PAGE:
declared in default based on a defective mode of service service of notice to file answer by publication.
The rules on service of pleadings, motions, notices, orders, judgments, and other papers were not
strictly followed in declaring the respondents in default. The Court agrees with the CA that the RTC
committed procedural lapses in declaring the respondents in default and in allowing the petitioners to
present evidence ex-parte. At any rate, the Court is of the view that personal service to the respondents
was practicable under the circumstances considering that they were well-known persons who used to
occupy high government positions.

To stress, the only modes of service of pleadings, motions, notices, orders, judgments and other papers
allowed by the rules are personal service, service by mail and substituted service if either personal
service or service by mail cannot be made, as stated in Sections 6, 7 and 8 of Rule 13 of the Rules of
Court. Nowhere under this rule is service of notice to file answer by publication is mentioned, much less

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G.R. No. 192413 June 13, 2012
Sometime in 1990, a certain Teresita Millan offered to buy the 6 lots owned by Spouses Bakunawa.
Milan promised that she will take care of clearing whatever preliminary obstacles there may be to effect
a completion of the sale. Spouses Bakunawa agreed. Millan was not able to clear said obstacles. As a
result, the Spouses Bakunawa rescinded the sale and offered to return to Millan her down payment.
However, Millan refused to accept it. Consequently, the Spouses Bakunawa, through their company, the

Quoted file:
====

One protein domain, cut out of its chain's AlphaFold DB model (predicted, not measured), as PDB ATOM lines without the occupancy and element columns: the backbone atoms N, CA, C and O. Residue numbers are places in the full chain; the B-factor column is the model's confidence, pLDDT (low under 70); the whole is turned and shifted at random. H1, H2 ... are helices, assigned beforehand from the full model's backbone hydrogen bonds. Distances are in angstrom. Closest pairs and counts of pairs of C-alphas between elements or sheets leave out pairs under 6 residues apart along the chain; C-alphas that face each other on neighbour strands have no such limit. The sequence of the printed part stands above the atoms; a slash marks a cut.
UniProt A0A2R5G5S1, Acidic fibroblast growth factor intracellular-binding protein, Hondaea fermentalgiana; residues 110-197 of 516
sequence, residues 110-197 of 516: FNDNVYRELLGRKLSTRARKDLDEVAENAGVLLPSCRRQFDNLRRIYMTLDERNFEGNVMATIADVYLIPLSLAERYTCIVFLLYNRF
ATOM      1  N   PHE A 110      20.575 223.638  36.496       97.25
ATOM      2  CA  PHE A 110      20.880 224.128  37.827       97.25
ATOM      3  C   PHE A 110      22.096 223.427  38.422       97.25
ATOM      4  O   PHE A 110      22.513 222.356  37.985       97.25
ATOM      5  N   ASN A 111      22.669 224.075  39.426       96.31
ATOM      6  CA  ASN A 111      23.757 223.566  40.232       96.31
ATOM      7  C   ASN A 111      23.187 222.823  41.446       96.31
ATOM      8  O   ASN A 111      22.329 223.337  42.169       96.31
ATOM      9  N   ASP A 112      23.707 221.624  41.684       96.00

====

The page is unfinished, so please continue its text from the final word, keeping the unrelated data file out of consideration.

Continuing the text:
Hi-Tri Development Corporation took out a Managers Check from RCBC-Ermita in the amount of
₱1,019,514.29, payable to Millans Company Rosmil Realty and Development Corporation and used this
as one of their basis for a complaint against Millan and Montemayor which they filed with the Regional
Trial Court of Quezon City. On the other hand, the Republic through the Office of the Solicitor General
filed with the RTC the action for Escheat.
The trial court rendered its assailed Decision declaring the deposits, credits, and unclaimed balances
escheated to the Republic. Among those included in the order of forfeiture was the amount of
₱1,019,514.29 held by RCBC as allocated funds intended for the payment of the Managers Check issued
in favor of Rosmil.
Respondents filed an Omnibus Motion seeking the partial reconsideration of the RTC Decision but it was
denied by the RTC explaining that the Republic had proven compliance with the requirements of
publication and notice, which served as notice to all those who may be affected and prejudiced by the
Complaint for Escheat.
CA reversed the order of the RTC and held that the banks failure to notify respondents deprived them of
an opportunity to intervene in the escheat proceedings and to present evidence to substantiate their
claim, in violation of their right to due process. Furthermore, the CA pronounced that the Makati City
RTC Clerk of Court failed to issue individual notices directed to all persons claiming interest in the
unclaimed balances, as well as to require them to appear after publication and show cause it should not
be deposited with the Treasurer of the Philippines. It explained that the jurisdictional requirement of
individual notice by personal service was distinct from the requirement of notice by publication.
Consequently, the CA held that the Decision and Order of the RTC were void for want of jurisdiction.

ISSUE: WON failure to personally serve the notices to respondents is a jurisdictional requirement.

HELD: No. Insofar as banks are concerned, service of processes is made by delivery of a copy of the
complaint and summons upon the president, cashier, or managing officer of the defendant bank. On the
other hand, as to depositors or other claimants of the unclaimed balances, service is made by